Health care is a hot topic of debate and it seems we are almost always talking about shortages. For instance, 20 per cent of patients wait seven or more days to see their doctor, more than 40,000 Canadians visit the emergency room every year just to renew prescriptions and 68 per cent of Canadians have skipped or avoided medical appointments due to barriers like long wait times. Family doctors are in short supply and 68 per cent say they cannot accommodate urgent appointments. Our Canadian population is aging. With the advent of newer techniques and better options, we no longer are dying of heart attacks or various cancers, but we are living with these chronic diseases and the need for ongoing care.
So how do we accommodate the needs and demands on a health-care system that is struggling? Well, one innovative option is the use of virtual care. That means trading some in-person visits with physicians for on-screen consults. It means better access despite late nights and weekends. It means using technology to save time and money.
Let me give you some examples:
Say you are on blood pressure medication and you realize you don’t have enough for an upcoming trip. It would be easy to access medical care virtually and renew that prescription on time.
If you have controlled diabetes and do diagnostic tests every three months, you may be able to contact virtual care to find out there have been no changes to your medication regime.
Or perhaps you come home from work and discover your child has a rash. Instead of running to the ER, you could take a picture, contact your virtual health-care provider and answer a few questions. Maybe they’d tell you, “No, this looks local. Not infected. No need for medication at this time.” Whew.
Well, what about the loss of face-to-face time with your doctor? What do patients think? In 2018, Medisys Health Group (for whom I work part-time) commissioned the “Canadian Virtual Healthcare Study” to assess attitudes towards tech-enabled health services. The results:
1. Two-thirds of Canadians would use virtual care if it were provided in their employee benefit plan.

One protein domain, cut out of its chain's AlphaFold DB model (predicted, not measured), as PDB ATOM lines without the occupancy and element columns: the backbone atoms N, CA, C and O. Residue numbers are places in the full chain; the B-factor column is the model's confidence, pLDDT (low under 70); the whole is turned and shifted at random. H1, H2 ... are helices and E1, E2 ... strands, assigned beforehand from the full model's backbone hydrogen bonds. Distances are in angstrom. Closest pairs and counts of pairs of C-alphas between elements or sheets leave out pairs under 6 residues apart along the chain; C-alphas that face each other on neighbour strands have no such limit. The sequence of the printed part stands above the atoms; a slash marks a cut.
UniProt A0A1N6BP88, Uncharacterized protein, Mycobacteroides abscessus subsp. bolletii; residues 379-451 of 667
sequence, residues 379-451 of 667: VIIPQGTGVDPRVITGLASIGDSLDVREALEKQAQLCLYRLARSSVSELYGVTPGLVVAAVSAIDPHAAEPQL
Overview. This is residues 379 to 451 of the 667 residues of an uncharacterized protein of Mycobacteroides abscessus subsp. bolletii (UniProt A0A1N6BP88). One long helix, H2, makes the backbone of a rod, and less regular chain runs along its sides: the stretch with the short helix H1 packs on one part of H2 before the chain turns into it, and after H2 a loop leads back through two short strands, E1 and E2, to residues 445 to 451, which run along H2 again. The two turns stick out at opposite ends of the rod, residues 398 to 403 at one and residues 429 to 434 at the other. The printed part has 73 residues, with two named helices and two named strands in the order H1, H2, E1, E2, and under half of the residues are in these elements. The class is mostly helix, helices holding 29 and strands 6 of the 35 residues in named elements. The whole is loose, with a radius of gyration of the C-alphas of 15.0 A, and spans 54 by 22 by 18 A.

2. 71 per cent of Canadians are willing to trade some of their current benefits for virtual care.
3. 67 per cent of millennials want virtual care access.
4. 69 per cent of parents and caregivers want virtual care access.
5. 70 per cent of those dealing with chronic diseases want virtual care access.
In a separate survey done by Ipsos, a leading Canadian provider of public opinion research, 69 per cent of Canadians indicated they would use virtual health care in lieu of or to complement in-office visits.
The Canadian Medical Association released their report, “The Future of Connected Healthcare,” this past August, illustrating that “Canadians are ready for a more connected approach to health care.”
What about the loss of that “human touch”? Do we lose by adopting virtual care as an adjunct to our routine care? The Massachusetts General Hospital published a multi-year study looking at this question and determined that virtual consults can successfully replace office visits in many situations without compromising the quality of care and communication between patient and doctor. According to the study, “With a telehealth visit, 95 per cent of the time spent by the patient is face to face with the doctor, compared to less than 20 per cent of a traditional visit, in which most of the time is spent travelling and waiting.”
So let’s consider virtual care as one more option in ongoing health care. In the United Kingdom, there is widespread use of such a system, as the government has supported telehealth as part of its public program. We need to be innovative in health care and health-care options as we age, as our population ages, as we successfully navigate through various diseases, stresses and life cycles. So let’s be open to innovation and technology. We want our smartphones to work for us! Now that is being smart.